Wednesday, February 15, 2012

Countering a Frequent Argument

I'm going to address one of the major 'gun-control' arguments today.

'Sure, guns are fine out here in the sticks, but you can't let people in the city have them. It would be chaos, people would shoot it out over nothing.' This is often referred to as the 'blood in the streets' argument. It's often used when some municipality is looking at reducing restrictions.

Many other people have reams of data regarding this argument. I am not a statistician, so I'm not going to delve into the numbers. I can point you here for that part of the argument. Go ahead, read it and come back. I'm going to address the state of mind portion of the argument.

First, this argument, like many others, is based on a root distrust of citizens as a whole. That is to say, arguing that people are not intelligent or trustworthy enough to own guns. Location has little to do with intelligence or trustworthiness. I know plenty of intelligent and trustworthy people, and likewise I know more than a few that are neither. Occasionally, one comes across a person that has either of these traits without the other. I can find no geographical link to place of residence that supports the root theory that people in location X are generally better/worse people. I have noted some cultural differences from place to place, but that does not address the issue of systemic spontaneous violence.

Second the 'he just snapped' nature of the argument. It is common to allege that, if a person were in possession of a firearm, they will eventually just freak out and shoot a bunch of people. I think we can generally dismiss this claim on example; I know LOTS of people that own firearms, and have zero evidence that any of the trustworthy people I know have ever snapped and killed someone in the heat of the moment. I do know some people (indirectly, in most cases) that have been involved in violent confrontations, or intended to do so, but in each of these cases, the deciding factor was state-of-mind, not access to weapons.

The third factor is one that is the darling of many anti-gun activists- the idea that the tool is to blame, not the user. Yes, firearms are, by design, instruments of applied force. Yes, true accidents happen, as well as the more common dangerous negligence. This is possible with many other tools, but none so politically charged as firearms. Because of my (near constant) contact with dangerous things, I have a perspective on their use. Neither my firearms nor I have ever harmed a person through direct action. The same can be said of my nail guns, saws, bats, hammers, vehicles, etc etc. The gun on my hip does not override my ability to think. It does not override my self control. It is inert, unless I choose to use it. My gun does not have its own impetus, nor does it have its own thoughts or dreams. By my side or in my hand, it does what I tell it to do, and nothing more.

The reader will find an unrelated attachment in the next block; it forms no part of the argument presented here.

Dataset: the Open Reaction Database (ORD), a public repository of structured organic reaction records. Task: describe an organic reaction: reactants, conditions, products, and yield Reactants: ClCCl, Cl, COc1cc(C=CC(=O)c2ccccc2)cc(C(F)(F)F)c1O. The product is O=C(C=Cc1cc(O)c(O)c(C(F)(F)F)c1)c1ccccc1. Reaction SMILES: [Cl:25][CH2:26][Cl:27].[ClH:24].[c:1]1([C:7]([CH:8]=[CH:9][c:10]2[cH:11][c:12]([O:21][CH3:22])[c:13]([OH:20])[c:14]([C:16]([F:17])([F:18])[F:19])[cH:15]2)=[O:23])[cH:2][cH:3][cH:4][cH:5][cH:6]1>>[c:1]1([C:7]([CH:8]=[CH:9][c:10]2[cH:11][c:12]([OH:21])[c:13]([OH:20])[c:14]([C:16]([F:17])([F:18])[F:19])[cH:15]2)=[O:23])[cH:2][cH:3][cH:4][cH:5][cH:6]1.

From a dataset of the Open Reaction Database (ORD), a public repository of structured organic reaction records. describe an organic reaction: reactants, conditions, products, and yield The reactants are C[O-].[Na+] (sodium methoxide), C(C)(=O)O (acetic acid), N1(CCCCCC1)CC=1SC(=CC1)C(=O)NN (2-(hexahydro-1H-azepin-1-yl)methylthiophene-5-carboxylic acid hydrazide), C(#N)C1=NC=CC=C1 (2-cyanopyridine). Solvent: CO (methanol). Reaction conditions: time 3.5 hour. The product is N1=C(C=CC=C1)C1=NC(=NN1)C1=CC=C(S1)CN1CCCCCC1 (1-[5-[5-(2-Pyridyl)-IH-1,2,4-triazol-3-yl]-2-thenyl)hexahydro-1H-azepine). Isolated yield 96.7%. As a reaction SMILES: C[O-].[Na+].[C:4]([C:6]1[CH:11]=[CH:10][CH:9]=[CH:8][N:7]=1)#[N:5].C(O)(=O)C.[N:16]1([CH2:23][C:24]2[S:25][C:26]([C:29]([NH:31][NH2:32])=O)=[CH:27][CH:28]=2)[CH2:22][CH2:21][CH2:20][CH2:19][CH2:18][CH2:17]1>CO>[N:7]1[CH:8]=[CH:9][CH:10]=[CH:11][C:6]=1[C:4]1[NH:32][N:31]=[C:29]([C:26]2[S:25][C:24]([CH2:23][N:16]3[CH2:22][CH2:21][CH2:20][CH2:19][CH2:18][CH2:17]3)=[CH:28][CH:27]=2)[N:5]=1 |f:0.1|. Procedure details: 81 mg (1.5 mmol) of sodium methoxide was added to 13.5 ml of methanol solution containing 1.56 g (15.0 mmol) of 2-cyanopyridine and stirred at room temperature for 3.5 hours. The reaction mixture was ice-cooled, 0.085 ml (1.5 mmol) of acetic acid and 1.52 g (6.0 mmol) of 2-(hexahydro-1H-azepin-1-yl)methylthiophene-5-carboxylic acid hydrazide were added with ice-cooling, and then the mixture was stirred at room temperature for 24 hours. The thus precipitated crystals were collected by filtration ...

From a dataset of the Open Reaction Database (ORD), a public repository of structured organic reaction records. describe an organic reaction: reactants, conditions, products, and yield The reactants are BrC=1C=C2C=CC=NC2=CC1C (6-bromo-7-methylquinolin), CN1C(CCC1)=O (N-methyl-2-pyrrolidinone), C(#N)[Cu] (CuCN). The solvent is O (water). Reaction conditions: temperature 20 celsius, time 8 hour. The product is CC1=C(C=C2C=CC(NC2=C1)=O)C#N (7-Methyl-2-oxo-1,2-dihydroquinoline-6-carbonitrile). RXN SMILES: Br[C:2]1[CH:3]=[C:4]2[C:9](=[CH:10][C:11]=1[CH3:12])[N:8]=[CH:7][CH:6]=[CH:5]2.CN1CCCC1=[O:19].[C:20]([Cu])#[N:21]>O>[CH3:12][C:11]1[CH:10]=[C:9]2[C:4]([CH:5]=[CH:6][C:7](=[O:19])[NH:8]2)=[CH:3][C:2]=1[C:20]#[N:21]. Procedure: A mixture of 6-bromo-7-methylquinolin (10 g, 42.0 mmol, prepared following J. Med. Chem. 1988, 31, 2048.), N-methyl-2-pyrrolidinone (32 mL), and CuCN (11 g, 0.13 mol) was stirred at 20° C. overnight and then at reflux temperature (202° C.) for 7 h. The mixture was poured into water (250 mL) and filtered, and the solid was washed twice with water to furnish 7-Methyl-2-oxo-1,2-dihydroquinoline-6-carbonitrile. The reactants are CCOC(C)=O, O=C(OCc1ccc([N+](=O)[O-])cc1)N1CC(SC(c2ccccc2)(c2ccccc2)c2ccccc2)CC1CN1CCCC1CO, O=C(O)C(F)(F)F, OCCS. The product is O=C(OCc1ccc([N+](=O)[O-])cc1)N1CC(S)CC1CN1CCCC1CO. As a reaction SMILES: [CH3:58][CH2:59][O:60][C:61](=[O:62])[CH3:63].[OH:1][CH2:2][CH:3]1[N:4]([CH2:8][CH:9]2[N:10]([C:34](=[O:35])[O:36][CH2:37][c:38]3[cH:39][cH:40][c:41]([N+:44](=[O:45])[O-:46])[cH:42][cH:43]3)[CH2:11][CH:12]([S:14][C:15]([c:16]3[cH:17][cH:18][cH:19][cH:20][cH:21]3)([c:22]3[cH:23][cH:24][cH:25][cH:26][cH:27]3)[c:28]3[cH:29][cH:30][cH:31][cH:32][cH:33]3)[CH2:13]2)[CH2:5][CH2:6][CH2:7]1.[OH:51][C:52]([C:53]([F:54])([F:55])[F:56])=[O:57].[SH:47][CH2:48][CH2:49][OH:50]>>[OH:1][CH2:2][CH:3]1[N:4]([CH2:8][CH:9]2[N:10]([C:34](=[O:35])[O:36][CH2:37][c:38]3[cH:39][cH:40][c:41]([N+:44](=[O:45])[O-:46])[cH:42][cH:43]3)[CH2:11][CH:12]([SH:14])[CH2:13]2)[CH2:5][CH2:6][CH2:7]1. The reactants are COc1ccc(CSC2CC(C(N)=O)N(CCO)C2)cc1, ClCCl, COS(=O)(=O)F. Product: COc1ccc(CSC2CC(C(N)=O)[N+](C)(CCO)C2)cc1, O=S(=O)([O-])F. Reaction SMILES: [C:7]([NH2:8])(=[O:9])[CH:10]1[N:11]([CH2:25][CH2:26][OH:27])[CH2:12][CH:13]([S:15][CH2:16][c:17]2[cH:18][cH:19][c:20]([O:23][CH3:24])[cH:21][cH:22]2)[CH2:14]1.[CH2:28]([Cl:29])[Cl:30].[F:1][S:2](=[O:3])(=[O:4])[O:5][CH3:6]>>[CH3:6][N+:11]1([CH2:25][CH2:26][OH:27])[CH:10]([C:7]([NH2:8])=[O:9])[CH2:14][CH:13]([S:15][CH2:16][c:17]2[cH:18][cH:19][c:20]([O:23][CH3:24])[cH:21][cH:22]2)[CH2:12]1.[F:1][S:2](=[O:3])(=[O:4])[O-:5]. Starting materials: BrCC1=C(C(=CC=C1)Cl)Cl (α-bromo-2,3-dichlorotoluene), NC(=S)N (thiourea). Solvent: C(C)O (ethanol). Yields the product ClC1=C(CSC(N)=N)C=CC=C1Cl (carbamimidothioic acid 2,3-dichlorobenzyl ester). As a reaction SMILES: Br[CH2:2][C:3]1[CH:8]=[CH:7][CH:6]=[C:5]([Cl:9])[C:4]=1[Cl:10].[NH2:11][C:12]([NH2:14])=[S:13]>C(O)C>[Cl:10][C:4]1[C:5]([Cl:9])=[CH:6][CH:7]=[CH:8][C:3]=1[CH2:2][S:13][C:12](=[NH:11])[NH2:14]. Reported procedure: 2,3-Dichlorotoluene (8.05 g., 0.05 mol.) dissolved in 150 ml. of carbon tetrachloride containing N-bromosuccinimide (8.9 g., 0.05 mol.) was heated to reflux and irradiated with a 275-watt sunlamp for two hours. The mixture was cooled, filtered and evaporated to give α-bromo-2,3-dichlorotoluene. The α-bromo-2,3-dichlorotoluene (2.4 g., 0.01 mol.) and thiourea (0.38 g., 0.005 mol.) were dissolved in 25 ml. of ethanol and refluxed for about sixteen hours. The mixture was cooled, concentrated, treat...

Finally, to state of mind. This is the active argument- the one I use to dispute these claims. When someone says, 'there would be people being shot left and right' I counter with a question. "Have you ever been so mad that you hit someone with a pipe? Have you ever just snapped and struck someone with a hammer? Have you ever been so incensed by another person's thoughtless action that you rammed them with your car? Stabbed them? Struck them? Drowned them?" The response is, almost invariably (lets face it, all of us know SOMEBODY) no. The average human does not respond in that manner. I have been in heated arguments with people, over politics, religion, red meat consumption, and have never resorted to direct violence. Why would I act differently with a firearm? Yes, incidents like this happen, on a sporadic basis, but there is no overriding animus in the tool used. Further, posing this question puts the argument in a personal light. Instead of talking about some vague 'public,' we are now talking about YOU. Would YOU stab someone over a parking space? Would YOU beat someone to death over incorrect change? No? Then why would you shoot them? And what makes every other person so much less trustworthy than YOU?

No comments:

Post a Comment